Legal Blog

Proving “Lost Profits” Damages | Part 3

So far, I have talked about profits lost as “consequential” and “general” damages. If you are just joining in, take a look at part one and part two here.

Lost Profits as “General” Damages

Although “lost profits” that are consequential damages are often difficult (if not impossible) to establish, proving lost profits that are “general” damages is quite a different story.

Simply put: when a contract has been breached and the non-breaching party seeks only to recover money that the breaching party agreed to pay under a contract, the damages being sought are considered “general” or “benefit of the bargain” damages.

Such damages are properly characterized as “lost profits” inasmuch as the non-breaching party would have profited to the extent that its future cost of performance would have been less than the breaching party’s promised payments over the life of the contract.

Such profits are the direct and probable consequences of the breach. Indeed, such profits are precisely what the non-breaching party bargained for and, as such, the Plaintiff is deemed to be entitled to be put in the same position as the Plaintiff would have occupied had the contract been performed according to its terms.

Plainly: lost profits following a breach prior to the termination date of a contract often cannot be precisely determined given, among other things, the very real possibility that at the time of trial there may be costs inherent in determining the profits lost that cannot be precisely calculated inasmuch as the costs of future “performance” by the Plaintiff and the Defendant are always, to at least some extent, uncertain at the time of trial.  (In our case, the contracts were more than five years in length, they were breached within eight months, and at the time of trial still had four years to go.)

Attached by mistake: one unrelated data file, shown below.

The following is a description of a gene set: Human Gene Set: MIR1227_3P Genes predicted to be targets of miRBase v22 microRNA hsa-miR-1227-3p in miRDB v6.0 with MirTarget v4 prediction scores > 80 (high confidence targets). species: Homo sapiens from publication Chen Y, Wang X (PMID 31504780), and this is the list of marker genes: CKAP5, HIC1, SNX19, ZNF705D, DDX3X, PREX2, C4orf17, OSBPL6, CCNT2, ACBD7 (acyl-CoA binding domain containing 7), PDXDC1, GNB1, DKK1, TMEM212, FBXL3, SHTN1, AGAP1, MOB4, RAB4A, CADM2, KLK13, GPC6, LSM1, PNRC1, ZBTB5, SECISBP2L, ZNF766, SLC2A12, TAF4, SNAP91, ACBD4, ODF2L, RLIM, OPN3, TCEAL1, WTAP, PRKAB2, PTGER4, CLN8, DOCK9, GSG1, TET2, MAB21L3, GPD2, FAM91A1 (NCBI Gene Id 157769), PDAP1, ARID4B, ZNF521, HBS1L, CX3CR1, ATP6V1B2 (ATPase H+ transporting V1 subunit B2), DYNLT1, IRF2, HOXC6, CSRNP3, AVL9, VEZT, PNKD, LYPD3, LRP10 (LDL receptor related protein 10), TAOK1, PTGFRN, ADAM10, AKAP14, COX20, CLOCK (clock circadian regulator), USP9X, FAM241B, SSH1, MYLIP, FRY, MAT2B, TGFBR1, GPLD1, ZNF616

One of the principal differences in evaluating “consequential” damages, as compared with “general” or “benefit of the bargain” damages, is that – while the fact of damages must be shown by the Plaintiff to be “reasonably certain” in both instances (and may not be only speculative, possible or imaginary) – when general damages are at issue, the only certainty that must be established is that some damages have indeed been suffered.  But critically, the amount of general damages does not have to be demonstrated with the level of certainty that is required with respect to consequential damages (which requires proof “with certainty”).

In fact, once the “fact of damages” is established, the non-breaching party need only provide a “stable foundation for a reasonable estimate [of damages] before an award of general damages can be made.” See: Tractebel.

Significantly, the Second Circuit in Tractebel went on to detail the extent to which trial courts must go in permitting a Plaintiff to prove its general damages even in cases where the breach may require a demonstration of damages over the course of many years in the future.

In Tractebel itself, for example, the District Court had taken the position that “it was inherently speculative” and “involved many assumptions to determine [Plaintiff’s] loss over the twenty-year period” involved in that case.

Specifically, the District Court held that “any projection of lost profits [whether made by outside experts or the Plaintiff’s own business records, or both] would necessarily include assumptions regarding the price of electricity and the costs of operating over twenty years. One would need to assume what competing forms of energy such as coal and nuclear energy would cost over the same time period.”

The District Court in Tractebel went on to address other “factors” that would have to be taken into consideration over the twenty-year damage period there in question: “political and regulatory developments, population growth and technological advances affecting the production of power and related products.”

The District Court ended its parade of uncertainties by concluding: “with so many variables these experts might have done as well had they consulted tea leaves or a crystal ball.”

The Court of Appeals reversed the District Court, making three principal points:

  1. The variables identified by the District Court exist in every long-term contract;
  2. It is not the case that all such contracts may be breached with impunity because of the difficulty with accurately calculating damages; and
  3. New York courts have significant flexibility in estimating general damages once the fact of liability is established.


If you have any questions so far on this or any other commercial litigation topic, contact Offit Kurman.


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